DIVERSION ACTION PLAN 2010-2011
Veronica Sanchez, MA, LPC
Director of Mental Health Services
Camino Real Mental Health Authority consists of a 9 county service area, which serves approximately 1300 adults and 240 children and adolescents monthly. Based on information gathered from September 1, 2008 – October 31, 2009, our database showed the following:
The general jail diversion action plan for the center is to coordinate with our local county judges, stakeholders and jail officials in the development and implementation of the following as guidelines for diverting individuals with mental illness and/or mental retardation from the criminal justice system who may be better served by the local MHMR or better served in a state mental health facility as well as to work in providing ongoing education and training of local law enforcement to further enhance their skills in working with individuals with mental illness.
A. Process for identifying high-risk consumers
Internally, the utilization of the uniform assessment, which assesses for criminal justice involvement, will be essential in the identification process. Persons with prior and current criminal justice involvement including prior incarceration and parole and/or probation will be targeted as high risk consumers and we will develop aggressive interventions to support their ability to remain in the community and make sure they are served in the right level of care. Currently, a specific question is incorporated into our Crisis Service Log, which is managed by our 24-hour Hot Line Call Service Center, which identifies whether or not the person is in jail. In addition, there is a specific entry on the Crisis Service Log to identify referral source, which has been useful in identifying individuals involved with the criminal justice system. Presently TCOOMMI has contracted with this center to provide Continuity of Care services to individuals released from prisons and the TYC. In fiscal year 2009, Camino Real received 30 referrals from TDC and 13 referrals from TYC. Continuity of Care Services were provided to individuals with FY2008 and 2009 release dates and of those individuals, 14 adults and 7 juveniles were opened for services at the clinic serving their county of residence. The process is clearly defined and referrals are received directly from TDCJ on inmates with mental illness who require outpatient mental health treatment upon release from prison and from TYC on youth with severe emotional disturbance who are being released to the community from that agency.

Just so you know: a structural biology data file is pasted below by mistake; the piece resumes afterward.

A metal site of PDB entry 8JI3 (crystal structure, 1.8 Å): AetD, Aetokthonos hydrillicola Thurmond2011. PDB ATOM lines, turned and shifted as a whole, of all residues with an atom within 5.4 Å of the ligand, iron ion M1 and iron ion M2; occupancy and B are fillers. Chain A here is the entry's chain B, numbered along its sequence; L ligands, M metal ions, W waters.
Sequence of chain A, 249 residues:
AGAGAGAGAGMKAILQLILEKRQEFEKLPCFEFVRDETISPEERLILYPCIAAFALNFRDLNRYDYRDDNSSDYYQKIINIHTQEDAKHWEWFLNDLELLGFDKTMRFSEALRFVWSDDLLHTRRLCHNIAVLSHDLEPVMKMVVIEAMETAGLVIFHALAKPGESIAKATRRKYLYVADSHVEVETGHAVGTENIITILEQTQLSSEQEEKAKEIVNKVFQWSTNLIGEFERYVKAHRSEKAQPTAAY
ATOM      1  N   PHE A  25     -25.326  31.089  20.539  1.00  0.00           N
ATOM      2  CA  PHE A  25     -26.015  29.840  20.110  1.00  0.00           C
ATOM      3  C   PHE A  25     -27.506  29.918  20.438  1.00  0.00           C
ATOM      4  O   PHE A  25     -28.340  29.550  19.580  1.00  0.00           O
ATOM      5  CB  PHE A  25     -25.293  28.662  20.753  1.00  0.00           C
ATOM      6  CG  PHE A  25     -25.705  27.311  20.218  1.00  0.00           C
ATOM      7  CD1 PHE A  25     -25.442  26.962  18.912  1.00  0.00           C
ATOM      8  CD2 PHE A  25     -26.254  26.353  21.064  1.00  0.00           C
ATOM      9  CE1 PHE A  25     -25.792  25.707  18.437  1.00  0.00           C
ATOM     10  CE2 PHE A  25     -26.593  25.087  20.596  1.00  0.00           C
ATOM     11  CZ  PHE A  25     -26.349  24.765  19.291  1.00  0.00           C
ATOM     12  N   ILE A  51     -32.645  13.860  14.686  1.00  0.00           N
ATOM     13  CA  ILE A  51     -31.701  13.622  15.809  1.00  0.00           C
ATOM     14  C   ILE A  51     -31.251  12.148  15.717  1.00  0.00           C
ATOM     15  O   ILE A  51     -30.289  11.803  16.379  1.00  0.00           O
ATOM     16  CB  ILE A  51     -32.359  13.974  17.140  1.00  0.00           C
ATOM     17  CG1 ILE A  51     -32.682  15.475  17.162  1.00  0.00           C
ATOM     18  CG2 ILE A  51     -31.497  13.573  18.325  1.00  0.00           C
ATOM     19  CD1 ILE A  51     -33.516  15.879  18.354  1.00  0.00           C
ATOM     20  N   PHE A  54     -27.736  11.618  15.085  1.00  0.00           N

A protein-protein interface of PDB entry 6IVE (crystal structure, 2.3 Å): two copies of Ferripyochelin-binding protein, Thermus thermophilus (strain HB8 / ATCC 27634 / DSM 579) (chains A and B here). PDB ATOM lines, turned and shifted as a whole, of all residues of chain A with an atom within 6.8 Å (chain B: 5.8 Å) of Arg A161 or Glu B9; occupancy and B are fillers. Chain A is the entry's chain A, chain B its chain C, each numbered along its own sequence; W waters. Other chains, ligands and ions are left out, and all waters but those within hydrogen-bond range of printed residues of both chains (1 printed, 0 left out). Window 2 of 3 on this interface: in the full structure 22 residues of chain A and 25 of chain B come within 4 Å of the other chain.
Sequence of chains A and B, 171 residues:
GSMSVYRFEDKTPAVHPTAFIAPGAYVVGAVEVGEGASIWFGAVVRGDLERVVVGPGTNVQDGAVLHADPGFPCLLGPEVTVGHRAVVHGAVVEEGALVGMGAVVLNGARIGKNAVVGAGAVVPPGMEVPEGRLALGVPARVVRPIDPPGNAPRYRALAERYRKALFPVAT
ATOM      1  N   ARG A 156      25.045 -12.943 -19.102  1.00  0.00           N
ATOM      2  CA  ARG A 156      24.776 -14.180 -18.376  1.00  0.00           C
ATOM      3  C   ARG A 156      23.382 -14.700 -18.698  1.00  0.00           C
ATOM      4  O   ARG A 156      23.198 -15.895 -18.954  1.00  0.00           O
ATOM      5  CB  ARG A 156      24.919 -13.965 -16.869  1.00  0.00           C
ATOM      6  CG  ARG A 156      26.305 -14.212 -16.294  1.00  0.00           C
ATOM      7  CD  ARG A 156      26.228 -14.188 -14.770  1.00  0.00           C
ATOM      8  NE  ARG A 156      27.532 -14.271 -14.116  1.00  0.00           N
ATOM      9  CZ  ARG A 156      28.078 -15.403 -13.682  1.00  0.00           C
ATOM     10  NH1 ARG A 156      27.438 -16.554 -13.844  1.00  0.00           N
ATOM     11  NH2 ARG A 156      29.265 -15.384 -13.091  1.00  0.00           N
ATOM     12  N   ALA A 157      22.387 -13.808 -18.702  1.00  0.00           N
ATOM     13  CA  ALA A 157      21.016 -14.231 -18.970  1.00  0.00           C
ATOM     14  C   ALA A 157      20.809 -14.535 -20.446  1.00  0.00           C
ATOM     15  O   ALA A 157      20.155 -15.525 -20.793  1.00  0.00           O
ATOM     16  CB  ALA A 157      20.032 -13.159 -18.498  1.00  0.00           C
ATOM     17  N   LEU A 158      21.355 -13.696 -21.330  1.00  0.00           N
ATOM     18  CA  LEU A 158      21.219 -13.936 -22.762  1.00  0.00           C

B. Process for Jail CARE Match
The Jail CARE Match process is occurring throughout the MHA service area. The CARE match is conducted immediately (within 72 hours) using the electronic batching process upon receipt of the jail census from local county jails and is used for purposes of identification of psychiatric history or involvement with MHMR. Once the list is received the MHA reports to the jail any CARE matches; however it is up to the jail to decide what they will do with the information or whether they will refer the inmate to Camino Real Community Services or to their jail's contract physician for assessment. During FY09 the center checked 17,551 inmates' names and 2016 matched in CARE, which is a 12% match in our service area (Table 1). Table 1 is data reported for FY09 and through October 31, 2009.
Fiscal Year 2009 and thru October 2009
Jail CARE Match Sept. 2008 – October 2009
Training on Mental Illness
Critical to a successful jail diversion system is training of involved parties. Camino Real Community Services has developed and implemented a plan to ensure jail and law enforcement employees are trained in the area of recognizing mental illness, recognizing high risk individuals, and suicide assessment. During 2009 our center has provided training to 15 law enforcement officers in the area of Mental Illness. Prior to 2009, the agency provided Crisis Intervention Training to an additional 58 law enforcement officials. Additional training will occur during Fiscal Year 2009 to continue the efforts in enhancing the knowledge of law enforcement in the area of mental illness. In the addition, the agency is committed to working with the Local County Sheriffs to encourage each to have at least one (1) in-house instructor trained to teach the Crisis Intervention Training Course to their peers.
Trainings provided to law enforcement are as follows:
During fiscal year 2010 the Mental Health Authority will offer training for law enforcement, the judicial system, hospitals and other stakeholders. The past trainings have been well received in terms of positive feedback from participants. Thus, the MHA will continue to coordinate a calendar of trainings in the area of mental health to increase opportunities for improving our relationships with law enforcement, educating law enforcement on jail diversion and available services, on accessing these services for detainees or other individuals they encounter who may possibly be experiencing symptoms of mental illness. The MHA will continue to report to the Board of Trustees the ongoing data related to TCOOMMI served consumers to further heighten awareness related to the numbers of persons with mental illness who are involved in the criminal justice system.
D. Process for receiving referrals from law-enforcement, juvenile probation & TYC
Camino Real Community Services receives referrals from local jails and detention facilities when inmates or detainees request screenings, when jailers have concerns regarding an inmate's mental health, or when individuals indicate that they need their psychiatric medication or inform staff that they are present consumers of MHMR. Inmates are also identified by jail medical staff through their intake screening and referred for assessment through the intake & booking process as well as during the ongoing monitoring of prisoners or detainees. The agency employs a continuity of care worker who handles all referrals from the state mental health hospitals, TCOOMMI, and TYC to ensure these referred individuals are handled as a priority and linked to services in their local community. Currently, Camino Real is serving 110 adults and 24 juveniles who are identified as being on probation or parole through the criminal justice system. As previously mentioned, in FY09 this Center received 30 TDC referrals and 13 referrals from TYC. So far in FY10, Camino Real has received 2 referrals from TDC and 3 juvenile referrals from TCOOMMI.